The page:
Mediation-Arbitration: More Than Just a Mash-Up

One of the objections we often hear to Mediation-Arbitration (Med-Arb) is that it is “neither fish nor fowl”. It is not an effective form of mediation because the mediator is constrained by their dual role. The impartiality of the arbitrator is somehow compromised by also acting as mediator.

I think this is a misunderstanding of what med-arb is all about. It’s not just a hybrid mash-up of two forms of dispute resolution. It’s a unique form of its own, with its own benefits and challenges. And it can take many different forms, to suit many different kinds of disputes.

My friend and colleague Colm Brannigan describes an integrated five-stage model of med-arb, starting with the med-arb agreement, then a mediation phase, a transition phase, an arbitration phase, and ending with a settlement agreement or award.

(Colm, incidentally, is the first person in Canada to be awarded the Chartered Med-Arbitrator designation, and teaches, with Richard Moore, an online course for those who want to pursue that designation. I’ve written an earlier column about the ADR Institute of Canada’s Med-Arb Rules and the Chartered Med-Arbitrator designation.)

I think the integrated model of med-arb is a very useful way to look at the process, not as a hybrid, but as a unique whole.

Start with the med-arb agreement. It’s an essential tool to set the rules and procedure that will apply to the process, but equally importantly, to set the expectations of the parties and their counsel.

It is a submission to arbitration. After all, if the parties can’t agree on a resolution during mediation, the matter will go to arbitration and a final award on the issues. (It may or may not proceed with the same person as arbitrator; we’ll come to that shortly.)

The freedom and flexibility of mediation must give way to the finality of arbitration. But the agreement should also re-enforce the fact that fairness and impartiality are essential elements of both mediation and arbitration, so there is no inherent conflict between the two.

The agreement should also deal explicitly with two of the common concerns about med-arb: confidentiality and bias.

Will the mediator-arbitrator meet separately with the parties during mediation? Is anything said in those meetings confidential? How will information disclosed during mediation be used in the arbitration phase?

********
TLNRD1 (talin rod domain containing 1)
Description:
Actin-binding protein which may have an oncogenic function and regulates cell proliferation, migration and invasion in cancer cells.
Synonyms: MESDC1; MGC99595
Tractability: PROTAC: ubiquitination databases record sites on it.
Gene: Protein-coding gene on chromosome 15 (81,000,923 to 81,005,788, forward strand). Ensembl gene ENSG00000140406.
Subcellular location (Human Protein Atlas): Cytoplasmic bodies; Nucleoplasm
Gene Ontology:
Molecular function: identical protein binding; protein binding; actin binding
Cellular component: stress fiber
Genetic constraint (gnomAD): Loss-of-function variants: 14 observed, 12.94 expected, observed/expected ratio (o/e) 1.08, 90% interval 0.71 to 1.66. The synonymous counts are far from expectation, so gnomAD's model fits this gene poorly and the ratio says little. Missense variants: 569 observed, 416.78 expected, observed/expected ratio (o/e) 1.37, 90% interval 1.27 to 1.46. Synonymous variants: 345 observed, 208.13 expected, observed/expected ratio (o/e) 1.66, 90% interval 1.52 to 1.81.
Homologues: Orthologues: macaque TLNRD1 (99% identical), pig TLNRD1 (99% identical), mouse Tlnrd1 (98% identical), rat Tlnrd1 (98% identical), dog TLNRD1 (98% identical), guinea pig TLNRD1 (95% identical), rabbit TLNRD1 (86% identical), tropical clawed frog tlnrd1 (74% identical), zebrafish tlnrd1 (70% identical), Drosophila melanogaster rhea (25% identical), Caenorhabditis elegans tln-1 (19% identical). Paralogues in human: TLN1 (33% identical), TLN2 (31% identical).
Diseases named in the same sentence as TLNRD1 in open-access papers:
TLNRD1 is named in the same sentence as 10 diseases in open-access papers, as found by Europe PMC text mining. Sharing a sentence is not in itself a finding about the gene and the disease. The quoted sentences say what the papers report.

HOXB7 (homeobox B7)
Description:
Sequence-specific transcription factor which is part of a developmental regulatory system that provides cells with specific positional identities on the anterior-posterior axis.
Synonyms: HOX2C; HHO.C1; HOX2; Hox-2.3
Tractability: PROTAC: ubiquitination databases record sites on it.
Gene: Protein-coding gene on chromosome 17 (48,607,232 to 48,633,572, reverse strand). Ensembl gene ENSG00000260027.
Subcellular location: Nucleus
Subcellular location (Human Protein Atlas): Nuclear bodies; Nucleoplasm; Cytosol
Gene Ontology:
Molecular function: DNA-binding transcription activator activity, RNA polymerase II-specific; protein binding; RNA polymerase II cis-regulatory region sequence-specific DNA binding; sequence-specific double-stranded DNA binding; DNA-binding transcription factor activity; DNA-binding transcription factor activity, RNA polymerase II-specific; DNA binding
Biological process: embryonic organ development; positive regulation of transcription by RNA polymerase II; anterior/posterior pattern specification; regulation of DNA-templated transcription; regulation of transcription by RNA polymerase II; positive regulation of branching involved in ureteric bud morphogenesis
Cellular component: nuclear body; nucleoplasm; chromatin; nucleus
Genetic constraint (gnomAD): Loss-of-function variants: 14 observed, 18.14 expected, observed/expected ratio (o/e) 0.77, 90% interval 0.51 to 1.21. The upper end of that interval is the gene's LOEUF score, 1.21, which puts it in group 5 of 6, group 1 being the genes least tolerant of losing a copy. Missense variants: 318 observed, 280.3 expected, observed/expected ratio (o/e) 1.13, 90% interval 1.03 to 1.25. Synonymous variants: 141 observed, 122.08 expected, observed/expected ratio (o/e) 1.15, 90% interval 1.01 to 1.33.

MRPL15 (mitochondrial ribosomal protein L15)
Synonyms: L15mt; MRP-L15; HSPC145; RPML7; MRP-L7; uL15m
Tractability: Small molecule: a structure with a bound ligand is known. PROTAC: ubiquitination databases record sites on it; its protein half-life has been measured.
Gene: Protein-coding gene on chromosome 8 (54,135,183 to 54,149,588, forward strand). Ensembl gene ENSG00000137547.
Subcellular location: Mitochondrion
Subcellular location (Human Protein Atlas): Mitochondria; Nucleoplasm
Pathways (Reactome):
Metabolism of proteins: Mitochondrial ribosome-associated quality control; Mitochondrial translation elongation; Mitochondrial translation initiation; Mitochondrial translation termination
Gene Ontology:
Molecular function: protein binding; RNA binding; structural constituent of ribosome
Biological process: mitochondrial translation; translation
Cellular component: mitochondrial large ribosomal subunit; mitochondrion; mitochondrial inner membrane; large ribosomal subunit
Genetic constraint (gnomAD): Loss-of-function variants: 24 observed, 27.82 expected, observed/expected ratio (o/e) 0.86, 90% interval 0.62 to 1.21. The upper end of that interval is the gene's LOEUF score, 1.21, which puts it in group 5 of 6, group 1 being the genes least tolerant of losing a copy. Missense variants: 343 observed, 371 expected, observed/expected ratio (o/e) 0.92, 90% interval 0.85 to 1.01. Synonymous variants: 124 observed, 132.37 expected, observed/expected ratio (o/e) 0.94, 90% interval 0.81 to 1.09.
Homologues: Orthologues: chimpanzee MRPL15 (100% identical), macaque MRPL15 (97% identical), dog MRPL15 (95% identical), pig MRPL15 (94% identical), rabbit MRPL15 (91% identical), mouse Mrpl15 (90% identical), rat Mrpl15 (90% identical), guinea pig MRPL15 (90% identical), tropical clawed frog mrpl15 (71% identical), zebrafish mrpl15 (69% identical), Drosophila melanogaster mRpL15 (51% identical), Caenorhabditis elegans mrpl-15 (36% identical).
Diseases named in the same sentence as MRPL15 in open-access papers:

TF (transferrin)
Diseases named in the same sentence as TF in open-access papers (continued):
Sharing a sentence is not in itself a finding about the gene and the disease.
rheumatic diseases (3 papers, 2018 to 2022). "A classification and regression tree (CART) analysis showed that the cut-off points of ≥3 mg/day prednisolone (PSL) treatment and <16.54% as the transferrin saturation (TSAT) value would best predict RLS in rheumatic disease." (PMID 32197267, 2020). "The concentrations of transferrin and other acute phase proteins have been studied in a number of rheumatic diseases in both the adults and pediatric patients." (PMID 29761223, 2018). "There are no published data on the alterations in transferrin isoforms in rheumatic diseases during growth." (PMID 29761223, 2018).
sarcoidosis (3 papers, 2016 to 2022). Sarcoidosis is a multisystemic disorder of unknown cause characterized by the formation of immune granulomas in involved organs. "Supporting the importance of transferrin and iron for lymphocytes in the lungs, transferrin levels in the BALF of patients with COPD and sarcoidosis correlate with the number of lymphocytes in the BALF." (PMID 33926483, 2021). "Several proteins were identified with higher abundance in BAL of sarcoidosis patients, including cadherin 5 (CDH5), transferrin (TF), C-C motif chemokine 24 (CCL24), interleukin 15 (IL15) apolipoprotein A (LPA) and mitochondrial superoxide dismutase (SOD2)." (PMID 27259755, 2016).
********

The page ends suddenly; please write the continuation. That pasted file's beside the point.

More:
I don’t think there are hard and fast rules about this. There are advantages and disadvantages to each approach to the mediation phase. The mediator-arbitrator needs to have a frank discussion with the parties and come to a common understanding about how they will make the mediation as effective as possible, without compromising the arbitration if there is no settlement.

The agreement phase is also the time to talk about arbitrator bias.

In the mediations I do, the parties are often looking for some kind of evaluation based on my expertise in the technology and intellectual property field. Is that appropriate for a med-arb? If the parties still want that, I need to be very careful how I express any opinions, and they need to understand that those opinions don’t mean I have actually decided anything. It’s a difficult balancing act, but not impossible.

In some other fields, however, any opinion expressed by the mediator-arbitrator may fatally taint the arbitration phase. If that’s the case, the mediator-arbitrator needs to be very clear up front that, while they will help the parties explore settlement options, they will not express any opinion on the merits of the matter during mediation.

Transition is also a critical phase of any med-arb. There must be a clear line between the mediation and arbitration phases. The mediator-arbitrator and the parties must clearly understand that:

  • The mediation phase has ended. This is not always clear. The parties may continue to exchange settlement proposals, or equivocal responses to proposals previously made, either between themselves or with the arbitrator.
  • What issues, if any have been resolved. In some cases, an issue may be partly resolved or resolved conditionally, depending on the resolution of a related issue. For example, the parties may have agreed on the amount of damages (or a range of damages), but still dispute liability.